Now this is the fiddly bit, gently place the back cover over the button shank and push home firmly, you are allowed to swear quietly if the back cover pings off, this will happen about 50% of the time, it's the law!
Cut out a square of cardboard and using a large sharp needle, sew a couple of stitches to attach the button to the card.  If you have a compliant printer, print up some suitable wording to put on the card

So there you have it a day to day button jar with everything you need for a button emergency... and something for your children to fight over when you go!

And now for the really good stuff, pop over to Wendy's Homemade Monday and don't forget to leave a comment.  Have a great week :)


Caroline Nash said...

Those buttons are so sweet Ros, thank you for the tutorial


Another great tutorial - thank you. Not sure which buttons I like the most -think it is the blue ones.

Wendy said...

What a lovely tutorial. I remember covering buttons in my teens and have never done so since (too fiddly and frustrating for me!) but I love the embroidered ones you've done.

I remember a huge tin of buttons from my childhood - like a big biscuit tin. My mum was obviously not as organised as yours!

Kazies Magical Designs said...

very cute buttons
I have a button box that my grandad had in his house years and years ago I love it its a sort of tin but very nicely shaped
but like you I like to store in colours mine are in different shaped jars the idea for the lidsare lovely xxxx

Caroline Lovis (Redneedle) said...

Fabulous embroidered buttons! What a marvellous idea as usual you have set my cogs whirring with another great tutorial. Thank you for sharing it. I've just inherited a button jar from my dear old Nan.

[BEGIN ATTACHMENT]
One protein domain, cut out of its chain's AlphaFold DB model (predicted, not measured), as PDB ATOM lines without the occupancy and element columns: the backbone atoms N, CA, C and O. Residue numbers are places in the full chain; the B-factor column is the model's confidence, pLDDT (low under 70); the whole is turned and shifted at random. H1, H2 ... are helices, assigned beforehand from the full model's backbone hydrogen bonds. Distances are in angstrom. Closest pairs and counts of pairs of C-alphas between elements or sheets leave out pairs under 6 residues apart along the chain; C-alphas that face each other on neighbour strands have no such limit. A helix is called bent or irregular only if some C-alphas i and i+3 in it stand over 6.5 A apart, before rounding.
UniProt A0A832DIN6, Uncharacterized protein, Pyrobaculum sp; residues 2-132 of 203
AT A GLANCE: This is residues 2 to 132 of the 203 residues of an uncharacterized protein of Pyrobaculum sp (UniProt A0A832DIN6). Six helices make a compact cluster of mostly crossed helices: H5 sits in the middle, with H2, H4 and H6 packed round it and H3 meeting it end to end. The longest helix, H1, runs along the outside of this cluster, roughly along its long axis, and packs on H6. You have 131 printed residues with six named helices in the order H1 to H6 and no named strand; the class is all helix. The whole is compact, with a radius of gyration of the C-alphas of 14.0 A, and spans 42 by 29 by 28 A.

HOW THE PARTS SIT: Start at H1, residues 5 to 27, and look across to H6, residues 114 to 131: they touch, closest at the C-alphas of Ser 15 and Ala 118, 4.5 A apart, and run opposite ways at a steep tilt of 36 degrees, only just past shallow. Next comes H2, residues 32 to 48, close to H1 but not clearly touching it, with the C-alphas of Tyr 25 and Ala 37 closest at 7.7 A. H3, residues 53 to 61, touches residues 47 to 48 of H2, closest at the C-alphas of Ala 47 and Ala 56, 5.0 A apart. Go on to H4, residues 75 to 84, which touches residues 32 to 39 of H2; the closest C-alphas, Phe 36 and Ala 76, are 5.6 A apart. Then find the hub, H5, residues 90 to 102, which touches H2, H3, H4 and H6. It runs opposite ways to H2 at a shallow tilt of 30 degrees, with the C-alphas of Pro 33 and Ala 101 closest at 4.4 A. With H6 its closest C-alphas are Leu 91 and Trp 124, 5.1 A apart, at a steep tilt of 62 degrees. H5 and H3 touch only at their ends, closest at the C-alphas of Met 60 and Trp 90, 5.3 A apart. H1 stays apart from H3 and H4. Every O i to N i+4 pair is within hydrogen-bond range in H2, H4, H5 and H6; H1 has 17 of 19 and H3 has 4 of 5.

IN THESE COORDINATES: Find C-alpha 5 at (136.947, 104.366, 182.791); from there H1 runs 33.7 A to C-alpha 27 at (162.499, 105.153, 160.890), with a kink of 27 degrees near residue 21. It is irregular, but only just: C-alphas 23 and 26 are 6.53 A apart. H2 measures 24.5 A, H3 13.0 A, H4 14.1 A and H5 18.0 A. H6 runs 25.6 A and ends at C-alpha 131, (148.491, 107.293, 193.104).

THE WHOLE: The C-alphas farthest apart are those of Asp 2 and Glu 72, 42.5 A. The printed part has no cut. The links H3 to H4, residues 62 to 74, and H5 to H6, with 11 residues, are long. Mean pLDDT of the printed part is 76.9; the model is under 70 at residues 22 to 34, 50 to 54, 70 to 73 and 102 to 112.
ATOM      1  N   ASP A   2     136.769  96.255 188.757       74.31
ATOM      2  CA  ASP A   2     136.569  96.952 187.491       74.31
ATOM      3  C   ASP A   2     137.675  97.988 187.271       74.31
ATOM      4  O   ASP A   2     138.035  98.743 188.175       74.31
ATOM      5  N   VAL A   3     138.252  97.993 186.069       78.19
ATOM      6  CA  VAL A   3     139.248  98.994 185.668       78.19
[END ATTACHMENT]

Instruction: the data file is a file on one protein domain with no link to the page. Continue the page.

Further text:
mcrafts said...

Love the buttons! I have 2 button jars (well actually they are tins!) that belonged to my mum - not used as much as when I was young.

CarolC1 said...

hey look so good I am going to try it. Just need the jar. I have some old kilner jars at the back of the shed somewhere. I am almost sure they have screw on tops like that. Will ave a ferret to see. Thankyou for the inspiration.

Polly Polkadot said...

Really lovely idea, and a great Christmas present.

Roses & Rue said...

Hi Ros, jar idea is really good. We use it a lot at the shop as its a quick easy project to do over a morning session and you can use some lovely fabrics to pretty it up as much as you like.
Really love the buttons, design is really pretty and would look lovely on a nice cardi

The mum of all trades said...

I love this idea! Great instructions

Picto said...

What is it about buttons that most of us love? My mum had a fine big jar with leather covered buttons that looked like half of a football, she used them for the cable sweaters and cardi's she knitted for my dad.

Thank you for the kind words you left on my blog, I done one last week that said 'days till our brave soldier comes home'.... that one made me feel quite humble.

Jan x

loody said...

What a beautiful idea...thanks for sharing! xx

Martha said...

kilner jars and other type of crafty and not crafty jars - tell me more!
i love them! the jar, the glass, the engravings, the storage.

im keeping an eye on such a jar with a two-piece lid, im definitely getting one!

thank you for the button tutorial x x

Anonymous said...

good tip about cutting out the fabric after the embroidery - i wouldn't have thought of that

Pickle Lily said...

Another great tutorial - thanks Ros for sharing.
Jo x

Helen said...

Thanks for that ros :) the buttons are lovely and i really like the dea of the jar :)

MissesStitches said...

Really love this idea of the embroidered buttons! Button jars old and new are fascinating. . .